Switched At Birth


Fictional characters Joseph Silbers, on left, and Yacine Al-Bezaaz, on right, became friends after the reveal of a hospital mistake.

“If I died, would I be buried a Jew or an Arab?”

The sentiment may be morbid, but Lorraine Levy’s “The Other Son” attempts to tackle that question: What constitutes a person’s identity? When two young adults, Joseph Silbers and Yacine Al-Bezaaz, discover they were accidentally switched at birth following a bombing of their hospital, they must reconcile the fact that they were destined to live opposite lives. The fictional movie is set in 2008. Joseph has grown up in Tel Aviv, the son of a high-ranking IDF officer and physician, whereas Yacine has grown up in the West Bank, the son of a car mechanic. When the two realize who they really are — Joseph, a Palestinian and Yacine, an Israeli — they embark on a journey with their families to discover how they can live with these conflicting identities.

After the mix up is uncovered they visit each other and become good friends; Yacine even helps Joseph sell ice cream on the beach. Not everyone in the family warms up to the relationship — both Yacine’s and Joseph’s fathers struggle to reconcile the fact that their son really isn’t their own. Yacine’s brother, Bilal (a vocal opponent of Israel’s occupation in the West Bank) must find a way to cope with the fact that his younger brother could have grown up in upscale Tel Aviv and would soon be off to join the Israeli army.

“The Other Son” is a compelling movie that leaves many of the questions it poses unanswered. To that end, asking those questions seems to be the point of the movie. How does genetics determine a person’s identity? What happens when our perceptions of ourselves are the opposite of the truth? What happens to our priorities, our goals? While asking questions is good, the movie doesn’t make an effort to answer the broader question: What constitutes a person’s identity?

Ultimately, it seems that “The Other Son” answers that environment does not matter in the shaping of identity. Despite the fact that the two main characters have grown up in opposite ways, and have nearly opposite personalities, their essences have not been influenced by their upbringings. Yacine, the motivated son of a car mechanic, is an aspiring doctor and is studying in Paris; Joseph, the son of two professionals, is easy going and an aspiring musician.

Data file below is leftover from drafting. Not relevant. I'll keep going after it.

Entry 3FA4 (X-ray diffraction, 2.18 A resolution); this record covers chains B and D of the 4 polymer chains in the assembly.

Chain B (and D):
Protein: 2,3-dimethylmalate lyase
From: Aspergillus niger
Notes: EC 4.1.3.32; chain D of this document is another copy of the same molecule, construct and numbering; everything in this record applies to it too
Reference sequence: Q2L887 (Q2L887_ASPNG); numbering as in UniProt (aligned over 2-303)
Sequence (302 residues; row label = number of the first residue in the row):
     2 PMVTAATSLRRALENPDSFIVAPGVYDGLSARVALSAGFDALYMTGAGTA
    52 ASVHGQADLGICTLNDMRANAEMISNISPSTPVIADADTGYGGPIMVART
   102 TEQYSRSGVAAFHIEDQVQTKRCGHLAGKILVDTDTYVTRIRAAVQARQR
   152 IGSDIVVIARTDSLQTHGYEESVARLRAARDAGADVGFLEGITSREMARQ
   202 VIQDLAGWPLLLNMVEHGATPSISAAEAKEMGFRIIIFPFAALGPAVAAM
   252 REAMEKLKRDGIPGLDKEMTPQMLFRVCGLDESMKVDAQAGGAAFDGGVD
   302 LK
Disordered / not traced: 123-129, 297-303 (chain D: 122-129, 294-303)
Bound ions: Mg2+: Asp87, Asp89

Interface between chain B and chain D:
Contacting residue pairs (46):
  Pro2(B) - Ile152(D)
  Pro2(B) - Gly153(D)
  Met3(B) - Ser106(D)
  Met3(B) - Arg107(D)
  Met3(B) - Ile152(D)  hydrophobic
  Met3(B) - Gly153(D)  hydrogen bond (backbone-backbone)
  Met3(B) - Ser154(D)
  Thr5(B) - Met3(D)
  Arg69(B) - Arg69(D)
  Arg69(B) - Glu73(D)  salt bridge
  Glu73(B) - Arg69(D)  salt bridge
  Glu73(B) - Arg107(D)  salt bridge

A person’s identity is a random label ascribed to someone, according to events in “The Other Son.” If the hospital had not mixed up the two babies, Joseph and Yacine would have been raised in opposite ways: Yacine in Tel Aviv and Joseph in a West Bank village, their rightful homes. The hospital error leaves both families wondering: What would have happened if the switch had never occurred? How would Yacine’s and Joseph’s childhoods have differed? Would their aspirations be different? 

Despite the tremendous cultural differences, the two families find some common ground. They both speak French — Joseph’s mother is from Paris and Yacine recently returned from studying in France. The younger sisters in each family discover they own the same dolls and also become friends.

Theses similarities have nothing to do with a person’s identity: it is purely by chance that both families speak French, as is the fact that the sisters share similar interests. In the movie the terms, “Israeli” and “Palestinian,” are labels that have little to do with personality, nor do they define a person’s political opinion or career. We see Yacine and Joseph defy their labels and become unlikely friends in an effort to bridge the gap caused by an accident in a neonatal ward in Haifa.

All in all, “The Other Son” is a compelling and provocative movie that forces the viewer to ask questions and reflect on his or her own identity. For anyone interested in looking at the Israeli-Palestinian conflict from the perspective of two conflicting identities, told from the perspectives of two people whom I would consider my contemporaries: this movie is for you.